Batching does take a little more time up front, but saves you a ton of time in the long run by eliminating the switching costs that are associated with performing a task over and over, as well as the mental anguish and failures that may occur.
In the world of food preparation, and especially with Paleo, this is a gigantic key to success. Cleanup and the resistance to food preparation are two large barriers associated with nutrition plan failure.
Batching simplifies all of that by allowing you to prepare food just a few times a week, rather than dozens of times.
This helps you mitigate the risk of not having food available, as well as when you may not feel completely up to preparing a full meal.
Batching Paleo Preparation
Now you know that meal planning is essential to a nutritional change. It helps you stay away from your old habits and sets you up for success.
But batching takes meal planning a step further. Instead of just planning your meals in advance, you’re going to actually make them in advance, as far along as you can without making something that will spoil or that isn’t time effective to make at that point.
Normally you wouldn’t make a meal to full completion in this step. You want to stick mainly to preparing raw ingredients, but if something makes sense to prepare all the way, go for it.
In the image above, you can see several containers with chopped up veggies. You can do something like this in under an hour, and chopped up veggies will last sometimes weeks depending on recipe choices. You can even freeze them if you have the space.
You can do the same thing with other ingredients as well. Here are some of the typical foods you can prepare in advance for use in Paleo recipes.
- Bell peppers
- Squash and Zucchini
- Grilled Chicken
- Ground Beef
- Hard Boiled Eggs
- Nuts and Berries (these are great snacks)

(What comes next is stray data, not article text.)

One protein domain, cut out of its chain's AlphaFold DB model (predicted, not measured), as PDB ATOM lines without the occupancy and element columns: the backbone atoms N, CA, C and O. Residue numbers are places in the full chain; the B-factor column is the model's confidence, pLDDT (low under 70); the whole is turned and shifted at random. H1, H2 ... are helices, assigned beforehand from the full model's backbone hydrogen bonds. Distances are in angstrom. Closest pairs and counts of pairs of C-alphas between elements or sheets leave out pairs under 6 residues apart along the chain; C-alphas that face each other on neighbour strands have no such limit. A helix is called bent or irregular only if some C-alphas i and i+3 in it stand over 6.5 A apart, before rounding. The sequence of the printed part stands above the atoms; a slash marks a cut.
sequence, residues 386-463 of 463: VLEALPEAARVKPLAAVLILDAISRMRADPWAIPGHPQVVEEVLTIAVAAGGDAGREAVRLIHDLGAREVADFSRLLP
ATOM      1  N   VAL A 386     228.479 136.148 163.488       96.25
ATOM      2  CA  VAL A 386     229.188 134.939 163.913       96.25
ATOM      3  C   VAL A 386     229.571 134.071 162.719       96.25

- Salads and Salad Fixings (these can normally last a few days)
- Bacon (a very popular Paleo food)
- Sweet Potatoes
- Chopped up Frozen Fruit (great for smoothies)
This is a short list for the sake of simplicity, but you get the idea. It could easily be 30 lines long. All of these foods can be prepared several days in advance in a large batch, rather than hassling with preparing them one by one. It allows you to virtually skip the preparation step when you need to get a meal together.
Now instead of a meal taking an hour to complete, it’ll take you 15 minutes. You can see how this can be a huge help, especially when you’re hungry.
This will literally save you several hours per week, and will also ensure you always have food on hand to stick to your nutrition plan.
Your Next Steps
Your next steps are to think about how you’re currently preparing your meals, and how you may be able to take advantage of batching to save yourself several hours per week, as more easily stick to your nutrition plan.
Specifically focus on those meals that you love, but you dread preparing because they take so long to do. Those are usually the big wins with batching.
Couple this technique with the shift to Paleo nutrition, and you’ll be set up for a lifetime of nutritional success.
Cody Wheeler is the founder of Academy Success and creator of Output Overdrive, a full-length High Definition video course. Get your free Productivity Toolkit now and free up an extra 3-5 hours per week.